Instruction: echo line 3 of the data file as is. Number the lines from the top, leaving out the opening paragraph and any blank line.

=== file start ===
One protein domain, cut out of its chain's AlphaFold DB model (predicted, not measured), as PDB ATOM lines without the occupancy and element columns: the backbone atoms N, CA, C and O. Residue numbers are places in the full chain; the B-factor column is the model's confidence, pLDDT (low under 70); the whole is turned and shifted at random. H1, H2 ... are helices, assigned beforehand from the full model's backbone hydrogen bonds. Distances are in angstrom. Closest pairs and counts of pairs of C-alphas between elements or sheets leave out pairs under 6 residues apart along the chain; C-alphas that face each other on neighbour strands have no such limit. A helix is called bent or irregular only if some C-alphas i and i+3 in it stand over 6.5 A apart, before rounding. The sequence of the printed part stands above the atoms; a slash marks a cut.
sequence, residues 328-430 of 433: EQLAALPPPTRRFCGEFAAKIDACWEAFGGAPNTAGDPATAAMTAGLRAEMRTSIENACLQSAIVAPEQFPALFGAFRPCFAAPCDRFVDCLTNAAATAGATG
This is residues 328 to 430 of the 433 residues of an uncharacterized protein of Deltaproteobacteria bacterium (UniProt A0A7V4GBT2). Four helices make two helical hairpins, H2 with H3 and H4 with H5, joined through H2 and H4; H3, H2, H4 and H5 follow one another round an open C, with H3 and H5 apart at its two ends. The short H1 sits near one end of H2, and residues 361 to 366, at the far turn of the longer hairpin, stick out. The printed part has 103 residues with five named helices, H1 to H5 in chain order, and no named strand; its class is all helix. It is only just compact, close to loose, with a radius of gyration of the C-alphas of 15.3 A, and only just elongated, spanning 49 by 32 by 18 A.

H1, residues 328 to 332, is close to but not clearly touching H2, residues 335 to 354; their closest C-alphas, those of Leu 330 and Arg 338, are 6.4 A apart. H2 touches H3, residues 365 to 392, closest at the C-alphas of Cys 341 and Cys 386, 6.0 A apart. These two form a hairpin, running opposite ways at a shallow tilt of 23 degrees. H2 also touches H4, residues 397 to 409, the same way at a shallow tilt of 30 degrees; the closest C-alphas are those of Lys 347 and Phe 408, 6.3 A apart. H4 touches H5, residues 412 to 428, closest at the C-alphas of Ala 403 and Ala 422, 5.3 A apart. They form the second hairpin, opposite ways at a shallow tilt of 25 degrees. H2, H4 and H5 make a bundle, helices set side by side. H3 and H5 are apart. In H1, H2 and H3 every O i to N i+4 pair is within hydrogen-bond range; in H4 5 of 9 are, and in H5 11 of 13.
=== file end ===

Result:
H1, residues 328 to 332, is close to but not clearly touching H2, residues 335 to 354; their closest C-alphas, those of Leu 330 and Arg 338, are 6.4 A apart. H2 touches H3, residues 365 to 392, closest at the C-alphas of Cys 341 and Cys 386, 6.0 A apart. These two form a hairpin, running opposite ways at a shallow tilt of 23 degrees. H2 also touches H4, residues 397 to 409, the same way at a shallow tilt of 30 degrees; the closest C-alphas are those of Lys 347 and Phe 408, 6.3 A apart. H4 touches H5, residues 412 to 428, closest at the C-alphas of Ala 403 and Ala 422, 5.3 A apart. They form the second hairpin, opposite ways at a shallow tilt of 25 degrees. H2, H4 and H5 make a bundle, helices set side by side. H3 and H5 are apart. In H1, H2 and H3 every O i to N i+4 pair is within hydrogen-bond range; in H4 5 of 9 are, and in H5 11 of 13.